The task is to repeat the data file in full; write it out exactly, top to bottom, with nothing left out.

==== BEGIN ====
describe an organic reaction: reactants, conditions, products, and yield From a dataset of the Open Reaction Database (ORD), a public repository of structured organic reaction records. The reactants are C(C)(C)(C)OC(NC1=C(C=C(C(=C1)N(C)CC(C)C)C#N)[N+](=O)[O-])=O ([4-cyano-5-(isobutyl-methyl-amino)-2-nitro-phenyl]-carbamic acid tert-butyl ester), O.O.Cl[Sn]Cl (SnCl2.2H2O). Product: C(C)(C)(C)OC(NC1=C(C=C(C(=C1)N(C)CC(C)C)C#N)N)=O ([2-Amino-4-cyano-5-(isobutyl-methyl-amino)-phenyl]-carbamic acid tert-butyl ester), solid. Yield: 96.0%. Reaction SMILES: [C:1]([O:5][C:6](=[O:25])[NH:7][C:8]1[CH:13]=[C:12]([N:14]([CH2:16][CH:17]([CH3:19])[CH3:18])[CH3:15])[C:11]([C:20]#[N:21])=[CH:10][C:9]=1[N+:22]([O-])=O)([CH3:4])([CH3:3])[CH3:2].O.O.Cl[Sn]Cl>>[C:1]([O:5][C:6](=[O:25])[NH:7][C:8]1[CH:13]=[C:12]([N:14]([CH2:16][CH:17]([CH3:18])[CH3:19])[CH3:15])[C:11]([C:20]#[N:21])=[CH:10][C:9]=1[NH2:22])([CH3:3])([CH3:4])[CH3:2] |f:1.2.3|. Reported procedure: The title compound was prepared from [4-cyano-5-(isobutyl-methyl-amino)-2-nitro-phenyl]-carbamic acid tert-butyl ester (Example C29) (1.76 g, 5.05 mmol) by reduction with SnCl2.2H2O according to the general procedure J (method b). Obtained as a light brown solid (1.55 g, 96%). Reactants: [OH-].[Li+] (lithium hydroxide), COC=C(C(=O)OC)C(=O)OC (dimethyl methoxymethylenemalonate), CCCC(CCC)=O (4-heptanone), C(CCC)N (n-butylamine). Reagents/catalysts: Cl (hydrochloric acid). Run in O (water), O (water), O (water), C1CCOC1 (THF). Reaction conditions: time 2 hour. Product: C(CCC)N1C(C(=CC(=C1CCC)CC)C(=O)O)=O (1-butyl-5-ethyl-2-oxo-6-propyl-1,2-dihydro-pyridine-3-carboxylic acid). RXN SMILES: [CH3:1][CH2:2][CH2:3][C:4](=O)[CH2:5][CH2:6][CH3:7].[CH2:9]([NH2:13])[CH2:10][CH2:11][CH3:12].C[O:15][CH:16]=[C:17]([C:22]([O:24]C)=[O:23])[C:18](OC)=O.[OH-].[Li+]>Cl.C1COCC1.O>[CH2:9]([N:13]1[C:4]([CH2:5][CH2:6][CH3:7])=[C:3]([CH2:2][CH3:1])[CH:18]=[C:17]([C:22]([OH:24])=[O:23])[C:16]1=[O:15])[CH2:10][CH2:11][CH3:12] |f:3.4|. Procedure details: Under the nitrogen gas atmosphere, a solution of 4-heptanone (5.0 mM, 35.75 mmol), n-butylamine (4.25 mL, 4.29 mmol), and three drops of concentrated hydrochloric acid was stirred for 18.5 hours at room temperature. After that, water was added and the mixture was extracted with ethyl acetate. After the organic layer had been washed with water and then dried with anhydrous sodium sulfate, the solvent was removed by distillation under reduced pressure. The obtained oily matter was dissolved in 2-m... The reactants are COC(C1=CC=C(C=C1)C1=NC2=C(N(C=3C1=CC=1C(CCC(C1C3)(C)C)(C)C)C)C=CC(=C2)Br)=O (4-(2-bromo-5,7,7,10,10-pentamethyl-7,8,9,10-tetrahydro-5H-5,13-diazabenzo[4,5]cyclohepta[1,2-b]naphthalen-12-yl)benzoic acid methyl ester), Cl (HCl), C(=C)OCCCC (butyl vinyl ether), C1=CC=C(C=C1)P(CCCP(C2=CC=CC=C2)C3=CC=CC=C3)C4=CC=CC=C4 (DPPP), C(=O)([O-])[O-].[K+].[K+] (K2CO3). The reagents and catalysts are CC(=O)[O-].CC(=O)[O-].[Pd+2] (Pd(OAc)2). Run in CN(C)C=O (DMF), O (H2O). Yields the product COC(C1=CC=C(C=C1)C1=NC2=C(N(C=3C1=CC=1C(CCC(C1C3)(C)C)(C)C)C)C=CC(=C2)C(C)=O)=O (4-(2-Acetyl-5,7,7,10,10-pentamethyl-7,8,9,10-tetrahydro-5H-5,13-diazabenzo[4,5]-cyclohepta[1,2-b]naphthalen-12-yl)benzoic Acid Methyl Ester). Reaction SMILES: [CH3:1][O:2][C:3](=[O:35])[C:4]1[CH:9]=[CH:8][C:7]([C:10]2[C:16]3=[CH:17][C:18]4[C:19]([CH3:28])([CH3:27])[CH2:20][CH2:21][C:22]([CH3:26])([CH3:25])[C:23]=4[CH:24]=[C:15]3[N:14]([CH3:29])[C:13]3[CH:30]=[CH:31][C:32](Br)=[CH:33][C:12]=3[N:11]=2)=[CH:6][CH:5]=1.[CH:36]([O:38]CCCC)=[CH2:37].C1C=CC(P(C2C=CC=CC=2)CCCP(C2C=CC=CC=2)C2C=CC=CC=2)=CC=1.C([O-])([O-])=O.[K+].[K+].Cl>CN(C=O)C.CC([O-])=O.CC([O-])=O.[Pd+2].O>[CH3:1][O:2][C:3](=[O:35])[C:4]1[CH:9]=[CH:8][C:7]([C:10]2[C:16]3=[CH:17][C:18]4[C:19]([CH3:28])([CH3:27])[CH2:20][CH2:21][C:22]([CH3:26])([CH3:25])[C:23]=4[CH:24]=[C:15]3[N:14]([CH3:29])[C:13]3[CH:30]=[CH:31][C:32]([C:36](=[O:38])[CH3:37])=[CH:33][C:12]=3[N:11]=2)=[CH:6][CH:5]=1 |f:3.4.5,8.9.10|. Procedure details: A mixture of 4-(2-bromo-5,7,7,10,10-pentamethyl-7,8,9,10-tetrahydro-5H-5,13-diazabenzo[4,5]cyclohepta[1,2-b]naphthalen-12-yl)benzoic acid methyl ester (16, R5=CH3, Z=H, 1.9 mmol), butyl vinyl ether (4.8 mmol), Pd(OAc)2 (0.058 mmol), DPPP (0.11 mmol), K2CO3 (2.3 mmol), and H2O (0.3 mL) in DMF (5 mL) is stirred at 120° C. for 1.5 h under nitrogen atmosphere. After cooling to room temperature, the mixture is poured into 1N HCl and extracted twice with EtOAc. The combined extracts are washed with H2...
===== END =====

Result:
describe an organic reaction: reactants, conditions, products, and yield From a dataset of the Open Reaction Database (ORD), a public repository of structured organic reaction records. The reactants are C(C)(C)(C)OC(NC1=C(C=C(C(=C1)N(C)CC(C)C)C#N)[N+](=O)[O-])=O ([4-cyano-5-(isobutyl-methyl-amino)-2-nitro-phenyl]-carbamic acid tert-butyl ester), O.O.Cl[Sn]Cl (SnCl2.2H2O). Product: C(C)(C)(C)OC(NC1=C(C=C(C(=C1)N(C)CC(C)C)C#N)N)=O ([2-Amino-4-cyano-5-(isobutyl-methyl-amino)-phenyl]-carbamic acid tert-butyl ester), solid. Yield: 96.0%. Reaction SMILES: [C:1]([O:5][C:6](=[O:25])[NH:7][C:8]1[CH:13]=[C:12]([N:14]([CH2:16][CH:17]([CH3:19])[CH3:18])[CH3:15])[C:11]([C:20]#[N:21])=[CH:10][C:9]=1[N+:22]([O-])=O)([CH3:4])([CH3:3])[CH3:2].O.O.Cl[Sn]Cl>>[C:1]([O:5][C:6](=[O:25])[NH:7][C:8]1[CH:13]=[C:12]([N:14]([CH2:16][CH:17]([CH3:18])[CH3:19])[CH3:15])[C:11]([C:20]#[N:21])=[CH:10][C:9]=1[NH2:22])([CH3:3])([CH3:4])[CH3:2] |f:1.2.3|. Reported procedure: The title compound was prepared from [4-cyano-5-(isobutyl-methyl-amino)-2-nitro-phenyl]-carbamic acid tert-butyl ester (Example C29) (1.76 g, 5.05 mmol) by reduction with SnCl2.2H2O according to the general procedure J (method b). Obtained as a light brown solid (1.55 g, 96%). Reactants: [OH-].[Li+] (lithium hydroxide), COC=C(C(=O)OC)C(=O)OC (dimethyl methoxymethylenemalonate), CCCC(CCC)=O (4-heptanone), C(CCC)N (n-butylamine). Reagents/catalysts: Cl (hydrochloric acid). Run in O (water), O (water), O (water), C1CCOC1 (THF). Reaction conditions: time 2 hour. Product: C(CCC)N1C(C(=CC(=C1CCC)CC)C(=O)O)=O (1-butyl-5-ethyl-2-oxo-6-propyl-1,2-dihydro-pyridine-3-carboxylic acid). RXN SMILES: [CH3:1][CH2:2][CH2:3][C:4](=O)[CH2:5][CH2:6][CH3:7].[CH2:9]([NH2:13])[CH2:10][CH2:11][CH3:12].C[O:15][CH:16]=[C:17]([C:22]([O:24]C)=[O:23])[C:18](OC)=O.[OH-].[Li+]>Cl.C1COCC1.O>[CH2:9]([N:13]1[C:4]([CH2:5][CH2:6][CH3:7])=[C:3]([CH2:2][CH3:1])[CH:18]=[C:17]([C:22]([OH:24])=[O:23])[C:16]1=[O:15])[CH2:10][CH2:11][CH3:12] |f:3.4|. Procedure details: Under the nitrogen gas atmosphere, a solution of 4-heptanone (5.0 mM, 35.75 mmol), n-butylamine (4.25 mL, 4.29 mmol), and three drops of concentrated hydrochloric acid was stirred for 18.5 hours at room temperature. After that, water was added and the mixture was extracted with ethyl acetate. After the organic layer had been washed with water and then dried with anhydrous sodium sulfate, the solvent was removed by distillation under reduced pressure. The obtained oily matter was dissolved in 2-m... The reactants are COC(C1=CC=C(C=C1)C1=NC2=C(N(C=3C1=CC=1C(CCC(C1C3)(C)C)(C)C)C)C=CC(=C2)Br)=O (4-(2-bromo-5,7,7,10,10-pentamethyl-7,8,9,10-tetrahydro-5H-5,13-diazabenzo[4,5]cyclohepta[1,2-b]naphthalen-12-yl)benzoic acid methyl ester), Cl (HCl), C(=C)OCCCC (butyl vinyl ether), C1=CC=C(C=C1)P(CCCP(C2=CC=CC=C2)C3=CC=CC=C3)C4=CC=CC=C4 (DPPP), C(=O)([O-])[O-].[K+].[K+] (K2CO3). The reagents and catalysts are CC(=O)[O-].CC(=O)[O-].[Pd+2] (Pd(OAc)2). Run in CN(C)C=O (DMF), O (H2O). Yields the product COC(C1=CC=C(C=C1)C1=NC2=C(N(C=3C1=CC=1C(CCC(C1C3)(C)C)(C)C)C)C=CC(=C2)C(C)=O)=O (4-(2-Acetyl-5,7,7,10,10-pentamethyl-7,8,9,10-tetrahydro-5H-5,13-diazabenzo[4,5]-cyclohepta[1,2-b]naphthalen-12-yl)benzoic Acid Methyl Ester). Reaction SMILES: [CH3:1][O:2][C:3](=[O:35])[C:4]1[CH:9]=[CH:8][C:7]([C:10]2[C:16]3=[CH:17][C:18]4[C:19]([CH3:28])([CH3:27])[CH2:20][CH2:21][C:22]([CH3:26])([CH3:25])[C:23]=4[CH:24]=[C:15]3[N:14]([CH3:29])[C:13]3[CH:30]=[CH:31][C:32](Br)=[CH:33][C:12]=3[N:11]=2)=[CH:6][CH:5]=1.[CH:36]([O:38]CCCC)=[CH2:37].C1C=CC(P(C2C=CC=CC=2)CCCP(C2C=CC=CC=2)C2C=CC=CC=2)=CC=1.C([O-])([O-])=O.[K+].[K+].Cl>CN(C=O)C.CC([O-])=O.CC([O-])=O.[Pd+2].O>[CH3:1][O:2][C:3](=[O:35])[C:4]1[CH:9]=[CH:8][C:7]([C:10]2[C:16]3=[CH:17][C:18]4[C:19]([CH3:28])([CH3:27])[CH2:20][CH2:21][C:22]([CH3:26])([CH3:25])[C:23]=4[CH:24]=[C:15]3[N:14]([CH3:29])[C:13]3[CH:30]=[CH:31][C:32]([C:36](=[O:38])[CH3:37])=[CH:33][C:12]=3[N:11]=2)=[CH:6][CH:5]=1 |f:3.4.5,8.9.10|. Procedure details: A mixture of 4-(2-bromo-5,7,7,10,10-pentamethyl-7,8,9,10-tetrahydro-5H-5,13-diazabenzo[4,5]cyclohepta[1,2-b]naphthalen-12-yl)benzoic acid methyl ester (16, R5=CH3, Z=H, 1.9 mmol), butyl vinyl ether (4.8 mmol), Pd(OAc)2 (0.058 mmol), DPPP (0.11 mmol), K2CO3 (2.3 mmol), and H2O (0.3 mL) in DMF (5 mL) is stirred at 120° C. for 1.5 h under nitrogen atmosphere. After cooling to room temperature, the mixture is poured into 1N HCl and extracted twice with EtOAc. The combined extracts are washed with H2...